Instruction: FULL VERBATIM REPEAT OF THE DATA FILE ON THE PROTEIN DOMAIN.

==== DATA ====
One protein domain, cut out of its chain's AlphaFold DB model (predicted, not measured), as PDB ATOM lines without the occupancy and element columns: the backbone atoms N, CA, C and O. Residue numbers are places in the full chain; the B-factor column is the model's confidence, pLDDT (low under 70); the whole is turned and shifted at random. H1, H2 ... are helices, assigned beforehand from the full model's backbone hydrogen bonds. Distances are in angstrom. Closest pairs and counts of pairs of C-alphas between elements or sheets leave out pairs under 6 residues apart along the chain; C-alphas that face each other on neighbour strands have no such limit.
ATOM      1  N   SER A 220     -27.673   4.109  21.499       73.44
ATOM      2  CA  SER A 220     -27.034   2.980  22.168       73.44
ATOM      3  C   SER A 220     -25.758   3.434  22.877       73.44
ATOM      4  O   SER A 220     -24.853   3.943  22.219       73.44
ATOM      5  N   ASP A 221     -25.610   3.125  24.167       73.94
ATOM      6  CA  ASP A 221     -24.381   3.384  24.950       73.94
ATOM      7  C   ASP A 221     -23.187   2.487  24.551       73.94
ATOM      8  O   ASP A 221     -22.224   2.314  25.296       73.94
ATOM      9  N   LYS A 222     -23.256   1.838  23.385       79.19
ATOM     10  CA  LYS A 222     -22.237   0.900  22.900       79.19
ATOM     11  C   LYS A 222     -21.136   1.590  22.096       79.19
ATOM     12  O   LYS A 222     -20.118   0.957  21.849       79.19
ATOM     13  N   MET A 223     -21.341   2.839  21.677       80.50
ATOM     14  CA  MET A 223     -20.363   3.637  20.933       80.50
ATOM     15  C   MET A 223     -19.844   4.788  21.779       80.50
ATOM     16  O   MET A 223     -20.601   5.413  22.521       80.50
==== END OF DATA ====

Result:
One protein domain, cut out of its chain's AlphaFold DB model (predicted, not measured), as PDB ATOM lines without the occupancy and element columns: the backbone atoms N, CA, C and O. Residue numbers are places in the full chain; the B-factor column is the model's confidence, pLDDT (low under 70); the whole is turned and shifted at random. H1, H2 ... are helices, assigned beforehand from the full model's backbone hydrogen bonds. Distances are in angstrom. Closest pairs and counts of pairs of C-alphas between elements or sheets leave out pairs under 6 residues apart along the chain; C-alphas that face each other on neighbour strands have no such limit.
ATOM      1  N   SER A 220     -27.673   4.109  21.499       73.44
ATOM      2  CA  SER A 220     -27.034   2.980  22.168       73.44
ATOM      3  C   SER A 220     -25.758   3.434  22.877       73.44
ATOM      4  O   SER A 220     -24.853   3.943  22.219       73.44
ATOM      5  N   ASP A 221     -25.610   3.125  24.167       73.94
ATOM      6  CA  ASP A 221     -24.381   3.384  24.950       73.94
ATOM      7  C   ASP A 221     -23.187   2.487  24.551       73.94
ATOM      8  O   ASP A 221     -22.224   2.314  25.296       73.94
ATOM      9  N   LYS A 222     -23.256   1.838  23.385       79.19
ATOM     10  CA  LYS A 222     -22.237   0.900  22.900       79.19
ATOM     11  C   LYS A 222     -21.136   1.590  22.096       79.19
ATOM     12  O   LYS A 222     -20.118   0.957  21.849       79.19
ATOM     13  N   MET A 223     -21.341   2.839  21.677       80.50
ATOM     14  CA  MET A 223     -20.363   3.637  20.933       80.50
ATOM     15  C   MET A 223     -19.844   4.788  21.779       80.50
ATOM     16  O   MET A 223     -20.601   5.413  22.521       80.50